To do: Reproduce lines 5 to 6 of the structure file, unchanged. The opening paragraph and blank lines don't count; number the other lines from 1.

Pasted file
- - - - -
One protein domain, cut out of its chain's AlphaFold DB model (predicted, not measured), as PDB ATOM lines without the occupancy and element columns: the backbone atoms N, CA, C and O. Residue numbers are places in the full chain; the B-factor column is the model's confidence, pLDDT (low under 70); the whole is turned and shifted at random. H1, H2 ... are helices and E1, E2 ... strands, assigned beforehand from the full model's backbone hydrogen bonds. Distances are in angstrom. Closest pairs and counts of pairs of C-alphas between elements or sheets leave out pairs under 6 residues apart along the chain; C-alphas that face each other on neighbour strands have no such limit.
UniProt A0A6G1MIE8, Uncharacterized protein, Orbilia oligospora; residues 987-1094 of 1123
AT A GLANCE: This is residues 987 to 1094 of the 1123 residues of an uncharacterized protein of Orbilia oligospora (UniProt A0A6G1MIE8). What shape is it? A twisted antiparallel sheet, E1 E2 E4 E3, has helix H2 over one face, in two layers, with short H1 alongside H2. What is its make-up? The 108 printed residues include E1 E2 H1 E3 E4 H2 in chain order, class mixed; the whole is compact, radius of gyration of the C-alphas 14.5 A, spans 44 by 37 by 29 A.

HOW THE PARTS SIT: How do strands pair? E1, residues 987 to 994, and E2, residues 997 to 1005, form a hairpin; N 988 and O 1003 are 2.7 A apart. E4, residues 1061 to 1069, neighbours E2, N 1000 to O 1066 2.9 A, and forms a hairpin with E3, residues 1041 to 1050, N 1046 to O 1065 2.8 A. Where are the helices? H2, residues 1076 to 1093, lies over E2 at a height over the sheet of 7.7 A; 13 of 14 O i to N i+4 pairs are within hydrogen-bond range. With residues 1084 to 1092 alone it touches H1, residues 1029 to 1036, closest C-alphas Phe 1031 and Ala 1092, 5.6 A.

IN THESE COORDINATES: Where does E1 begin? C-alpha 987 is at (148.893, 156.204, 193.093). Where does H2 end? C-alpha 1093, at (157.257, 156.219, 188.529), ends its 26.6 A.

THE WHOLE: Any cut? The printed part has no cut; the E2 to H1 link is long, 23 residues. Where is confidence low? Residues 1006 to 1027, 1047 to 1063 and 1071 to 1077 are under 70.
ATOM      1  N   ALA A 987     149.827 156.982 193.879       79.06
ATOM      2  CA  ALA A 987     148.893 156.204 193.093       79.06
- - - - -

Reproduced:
THE WHOLE: Any cut? The printed part has no cut; the E2 to H1 link is long, 23 residues. Where is confidence low? Residues 1006 to 1027, 1047 to 1063 and 1071 to 1077 are under 70.
ATOM      1  N   ALA A 987     149.827 156.982 193.879       79.06